Canal. In the earlier part of the morning left, at Castle Garden the letter for
Barth, directed to Mr William Bharf, Horse-spittle Stoohard &c. Drawing on
Picton s portrait during the afternoon; the former one won t do, he swears it s a libel.
Little Mrs Dob marvellously irate at a letter from Charley. He hath not kept his
word about payment. [words crossed out]
20. Thursday. Drawing Picton s portrait, enlarged, all day. Barth called in
the afternoon. Evening, Writing a letter to Mary.
21. Friday. Called at Park place and at Nassau Street during the early
morning. Afternoon Dillon Mapother and young Anderson call, and in the evening
Joe. Drawing, Picton and Rabaelaesian sketches.
22. Saturday. Woke after a wretched intermittent-uneasy-dozing night-during
which I had a strange fragment of a dream. That I was reading Georges Sand s
and found this passage in it. Have you not heard said Consuelo how when
a London brothel is burned to the ground, a strange thing occurs? What? asks
some one. When the fire is at its heighth, one resistless, lurid, raging mass: for
a brief space, are heard all the cries appropriate to the various crimes which have
in that house, the scream of the violated wife, the mammal shriek of the betrayed
the yell of triumphant lust, and a thousand other cries, all inconceivably horrible;
so much so that all stand appalled. Now I know there s nothing like this in
Consuelo; the notions good though, and might be well worked up in a tale of the
nature. / A walk with Alf to the Canal Street River, and then to Clarkson
Street, where I called. Then returned, limbs and head aching, and on getting back
vomited exceedingly. Lay in bed all day, very sick, unable to do or eat anything.
Alf much the same, having face swelled by toothache. Very long day, in passing,
dozing and watching the sunlight outside till nightfall. Mrs Dob made us gruel. [word
[words crossed out]. Great ringing of fire bells and noise of engines at night.
23. Sunday. Weak and aching, but in minor degree. A walk to the scenes
of last night fires. Fulton, and Church. Then return, and reading. In the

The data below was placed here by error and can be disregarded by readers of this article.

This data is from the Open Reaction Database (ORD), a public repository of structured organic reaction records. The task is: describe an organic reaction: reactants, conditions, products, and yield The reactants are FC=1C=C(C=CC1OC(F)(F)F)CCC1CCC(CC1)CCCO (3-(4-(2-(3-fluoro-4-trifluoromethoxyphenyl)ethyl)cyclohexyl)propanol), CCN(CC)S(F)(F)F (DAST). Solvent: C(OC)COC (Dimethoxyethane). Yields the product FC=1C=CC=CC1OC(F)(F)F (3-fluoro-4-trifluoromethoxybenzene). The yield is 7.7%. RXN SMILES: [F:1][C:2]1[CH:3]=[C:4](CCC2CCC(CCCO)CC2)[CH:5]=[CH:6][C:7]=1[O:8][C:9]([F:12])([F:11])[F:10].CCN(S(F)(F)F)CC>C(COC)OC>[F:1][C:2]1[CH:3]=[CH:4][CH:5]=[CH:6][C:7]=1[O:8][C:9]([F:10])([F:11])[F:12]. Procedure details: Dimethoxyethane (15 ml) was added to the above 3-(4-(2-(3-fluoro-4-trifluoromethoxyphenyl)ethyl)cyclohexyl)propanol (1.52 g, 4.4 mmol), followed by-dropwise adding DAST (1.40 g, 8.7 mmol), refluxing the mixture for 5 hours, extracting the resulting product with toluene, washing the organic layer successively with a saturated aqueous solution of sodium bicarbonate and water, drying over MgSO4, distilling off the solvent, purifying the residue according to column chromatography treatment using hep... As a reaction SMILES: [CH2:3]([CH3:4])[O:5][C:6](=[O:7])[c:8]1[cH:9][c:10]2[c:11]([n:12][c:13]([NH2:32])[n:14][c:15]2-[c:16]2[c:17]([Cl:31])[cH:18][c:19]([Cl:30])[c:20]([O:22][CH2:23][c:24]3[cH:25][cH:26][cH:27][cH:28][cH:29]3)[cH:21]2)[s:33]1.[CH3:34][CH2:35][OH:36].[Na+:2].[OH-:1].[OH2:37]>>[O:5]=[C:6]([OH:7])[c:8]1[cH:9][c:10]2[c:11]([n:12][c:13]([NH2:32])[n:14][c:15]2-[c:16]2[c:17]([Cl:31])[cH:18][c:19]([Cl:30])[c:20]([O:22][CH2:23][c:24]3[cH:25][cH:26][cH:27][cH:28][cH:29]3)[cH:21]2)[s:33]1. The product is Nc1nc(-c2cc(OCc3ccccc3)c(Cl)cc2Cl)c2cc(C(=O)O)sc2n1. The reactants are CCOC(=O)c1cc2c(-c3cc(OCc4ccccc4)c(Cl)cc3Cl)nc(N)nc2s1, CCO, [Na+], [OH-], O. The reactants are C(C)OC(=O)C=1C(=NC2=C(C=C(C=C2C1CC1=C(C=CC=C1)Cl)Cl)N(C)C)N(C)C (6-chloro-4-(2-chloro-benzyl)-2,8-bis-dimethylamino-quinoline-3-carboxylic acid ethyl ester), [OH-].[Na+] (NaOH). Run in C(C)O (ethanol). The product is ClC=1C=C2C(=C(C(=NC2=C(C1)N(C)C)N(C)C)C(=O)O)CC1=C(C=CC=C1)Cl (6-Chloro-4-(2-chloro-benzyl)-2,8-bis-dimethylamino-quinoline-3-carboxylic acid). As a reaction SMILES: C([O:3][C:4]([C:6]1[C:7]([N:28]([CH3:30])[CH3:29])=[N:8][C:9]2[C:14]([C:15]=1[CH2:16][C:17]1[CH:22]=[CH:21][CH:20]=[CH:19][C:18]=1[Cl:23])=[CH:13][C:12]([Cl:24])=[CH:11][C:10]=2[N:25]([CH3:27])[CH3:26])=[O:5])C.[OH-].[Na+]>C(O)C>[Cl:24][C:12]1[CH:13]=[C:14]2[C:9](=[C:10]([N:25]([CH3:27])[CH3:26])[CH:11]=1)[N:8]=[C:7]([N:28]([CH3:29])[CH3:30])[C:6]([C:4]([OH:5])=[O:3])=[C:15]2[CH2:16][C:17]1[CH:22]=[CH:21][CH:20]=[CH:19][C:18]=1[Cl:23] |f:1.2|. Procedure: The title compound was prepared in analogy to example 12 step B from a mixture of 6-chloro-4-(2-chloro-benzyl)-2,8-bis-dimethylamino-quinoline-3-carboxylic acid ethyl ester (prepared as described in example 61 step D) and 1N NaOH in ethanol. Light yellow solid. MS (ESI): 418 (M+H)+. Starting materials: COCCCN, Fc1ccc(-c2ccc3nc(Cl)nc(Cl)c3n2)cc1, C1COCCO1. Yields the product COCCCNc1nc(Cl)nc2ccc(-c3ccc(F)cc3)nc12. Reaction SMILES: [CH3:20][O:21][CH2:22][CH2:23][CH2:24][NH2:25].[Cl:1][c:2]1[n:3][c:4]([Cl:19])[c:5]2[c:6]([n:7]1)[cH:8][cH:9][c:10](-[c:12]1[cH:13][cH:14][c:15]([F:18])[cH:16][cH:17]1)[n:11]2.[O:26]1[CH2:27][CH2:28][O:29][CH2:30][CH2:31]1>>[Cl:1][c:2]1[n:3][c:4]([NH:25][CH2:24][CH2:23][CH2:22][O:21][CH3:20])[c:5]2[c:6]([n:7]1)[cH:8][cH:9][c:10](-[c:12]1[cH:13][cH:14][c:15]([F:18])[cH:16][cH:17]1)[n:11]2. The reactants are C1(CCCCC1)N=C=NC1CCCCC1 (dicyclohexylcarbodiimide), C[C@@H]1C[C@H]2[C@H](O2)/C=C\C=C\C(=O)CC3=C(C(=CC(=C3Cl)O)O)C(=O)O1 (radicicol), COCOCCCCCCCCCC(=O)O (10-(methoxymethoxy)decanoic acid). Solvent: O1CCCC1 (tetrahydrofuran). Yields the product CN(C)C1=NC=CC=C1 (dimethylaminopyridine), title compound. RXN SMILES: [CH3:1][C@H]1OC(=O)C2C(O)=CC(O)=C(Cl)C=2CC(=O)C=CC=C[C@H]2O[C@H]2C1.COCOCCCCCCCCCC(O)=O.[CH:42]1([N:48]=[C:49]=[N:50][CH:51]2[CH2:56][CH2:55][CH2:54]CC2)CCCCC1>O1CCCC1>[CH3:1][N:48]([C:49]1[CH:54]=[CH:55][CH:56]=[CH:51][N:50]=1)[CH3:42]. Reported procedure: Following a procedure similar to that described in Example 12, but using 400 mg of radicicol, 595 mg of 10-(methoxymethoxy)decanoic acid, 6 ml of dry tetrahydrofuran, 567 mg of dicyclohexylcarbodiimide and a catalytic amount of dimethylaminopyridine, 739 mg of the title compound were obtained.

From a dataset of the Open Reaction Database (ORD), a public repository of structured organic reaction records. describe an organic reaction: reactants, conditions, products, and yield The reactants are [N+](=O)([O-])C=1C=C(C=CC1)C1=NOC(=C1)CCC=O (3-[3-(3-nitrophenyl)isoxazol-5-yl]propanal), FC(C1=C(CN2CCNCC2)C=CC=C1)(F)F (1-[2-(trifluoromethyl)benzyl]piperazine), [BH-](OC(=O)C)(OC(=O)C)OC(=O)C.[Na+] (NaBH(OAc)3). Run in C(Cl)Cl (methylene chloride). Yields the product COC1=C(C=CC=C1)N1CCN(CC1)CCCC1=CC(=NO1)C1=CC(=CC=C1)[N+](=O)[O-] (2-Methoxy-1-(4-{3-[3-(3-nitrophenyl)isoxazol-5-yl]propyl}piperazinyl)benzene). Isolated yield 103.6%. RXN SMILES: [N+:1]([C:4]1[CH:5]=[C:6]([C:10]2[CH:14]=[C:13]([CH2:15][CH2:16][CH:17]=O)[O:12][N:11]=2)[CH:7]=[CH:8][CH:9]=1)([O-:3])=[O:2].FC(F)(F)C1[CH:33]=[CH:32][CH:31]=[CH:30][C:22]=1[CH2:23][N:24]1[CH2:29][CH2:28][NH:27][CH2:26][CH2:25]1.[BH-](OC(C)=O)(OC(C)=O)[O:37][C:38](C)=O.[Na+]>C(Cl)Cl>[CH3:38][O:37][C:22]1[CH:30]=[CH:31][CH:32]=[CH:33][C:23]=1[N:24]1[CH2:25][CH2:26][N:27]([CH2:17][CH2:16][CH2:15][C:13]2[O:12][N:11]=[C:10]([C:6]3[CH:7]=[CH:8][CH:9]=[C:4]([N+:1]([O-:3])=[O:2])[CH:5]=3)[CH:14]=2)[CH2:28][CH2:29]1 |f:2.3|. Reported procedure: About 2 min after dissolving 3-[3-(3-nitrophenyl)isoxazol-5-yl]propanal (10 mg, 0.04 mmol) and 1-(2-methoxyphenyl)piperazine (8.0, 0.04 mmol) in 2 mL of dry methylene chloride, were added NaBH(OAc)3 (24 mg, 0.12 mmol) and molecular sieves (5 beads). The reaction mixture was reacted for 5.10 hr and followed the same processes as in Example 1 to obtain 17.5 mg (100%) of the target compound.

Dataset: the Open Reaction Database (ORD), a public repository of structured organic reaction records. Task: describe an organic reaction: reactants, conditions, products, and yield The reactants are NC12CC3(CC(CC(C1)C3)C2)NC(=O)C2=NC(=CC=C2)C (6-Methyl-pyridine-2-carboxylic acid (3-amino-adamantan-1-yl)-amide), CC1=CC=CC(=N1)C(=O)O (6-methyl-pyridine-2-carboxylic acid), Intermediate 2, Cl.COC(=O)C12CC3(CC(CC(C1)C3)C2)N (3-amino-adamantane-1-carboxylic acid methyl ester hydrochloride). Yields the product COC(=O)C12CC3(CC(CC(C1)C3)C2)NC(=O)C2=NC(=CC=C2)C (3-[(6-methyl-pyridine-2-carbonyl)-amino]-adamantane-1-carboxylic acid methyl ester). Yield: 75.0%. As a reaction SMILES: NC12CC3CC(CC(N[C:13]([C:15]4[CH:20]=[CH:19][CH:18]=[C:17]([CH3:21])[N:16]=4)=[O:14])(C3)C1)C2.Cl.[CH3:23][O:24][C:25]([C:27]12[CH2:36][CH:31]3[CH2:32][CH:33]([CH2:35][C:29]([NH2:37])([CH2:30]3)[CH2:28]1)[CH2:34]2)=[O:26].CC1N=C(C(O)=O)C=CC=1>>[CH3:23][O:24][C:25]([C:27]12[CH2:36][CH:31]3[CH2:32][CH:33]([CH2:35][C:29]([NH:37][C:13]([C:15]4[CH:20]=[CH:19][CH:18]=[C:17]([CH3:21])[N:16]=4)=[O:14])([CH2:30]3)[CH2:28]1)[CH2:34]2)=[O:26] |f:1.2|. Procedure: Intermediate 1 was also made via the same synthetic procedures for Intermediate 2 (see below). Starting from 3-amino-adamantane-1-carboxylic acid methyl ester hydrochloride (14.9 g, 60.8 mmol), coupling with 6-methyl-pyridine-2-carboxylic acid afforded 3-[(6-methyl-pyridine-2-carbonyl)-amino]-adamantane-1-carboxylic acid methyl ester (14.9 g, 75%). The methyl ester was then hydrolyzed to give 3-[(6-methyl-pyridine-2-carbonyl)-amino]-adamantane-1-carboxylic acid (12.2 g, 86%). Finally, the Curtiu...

|Title:||Thomas Butler Gunn Diaries, Volume Two: page sixty-seven|
|Description:||Comments on a dream regarding a non-existent passage in George Sand's ''Consuelo.''|
|Subject:||Barth, William; Bilton, Mary; Boardinghouses; Books and reading; Brothels; Damoreau, Charles (Brown); Dobson, Mrs.; Drawing; Dreams; Fires; Food; Greatbatch, Joe; Gunn, Thomas Butler; Mapother, Dillon; Picton, Thomas; Waud, Alfred|
|Coverage (City/State):||[New York, New York]|
|Coverage (Street):||Canal Street; Church Street; Clarkson Street; Fulton Street; Nassau Street|
|Title:||Thomas Butler Gunn Diaries, Volume Two|
|Description:||Includes descriptions of Gunn's attempts to find drawing work among New York publishers, brief employment in an architectural office, visits to his soldier friend William Barth on Governors Island, boarding house living, drawing at actor Edwin Forrest's home at Fonthill Castle, and sailing and walking trips taken with friends.|
|Subject:||Boardinghouses; Books and reading; Gunn, Thomas Butler; Military; Publishers and publishing; Religion; Travel; Women|
|Coverage (City/State):||New York, New York|
|Note:||Thomas Butler Gunn was born February 15, 1826, in Banbury, England, and came to New York in 1849. During the Civil War he worked as a correspondent for the New York Tribune and the New York Evening Post. He returned to England in 1863, and died in Birmingham in April 1903. The collection includes twenty-one volumes of his diaries, including newspaper clippings, letters, photographs, sketches, and various other items inserted by Gunn. Diary entries date from July 7, 1849, to April 7, 1863, and include his experiences with the New York publishing and literary world, his descriptions of boarding houses, his travels throughout the United States, and his experiences traveling with the Federal army as a Civil War correspondent.|
|Publisher:||Missouri History Museum|
|Rights:||Copyright 2011 Missouri History Museum.|
|Source:||Page images, transcriptions, and metadata of the Thomas Butler Gunn diaries have been provided by the Missouri History Museum.|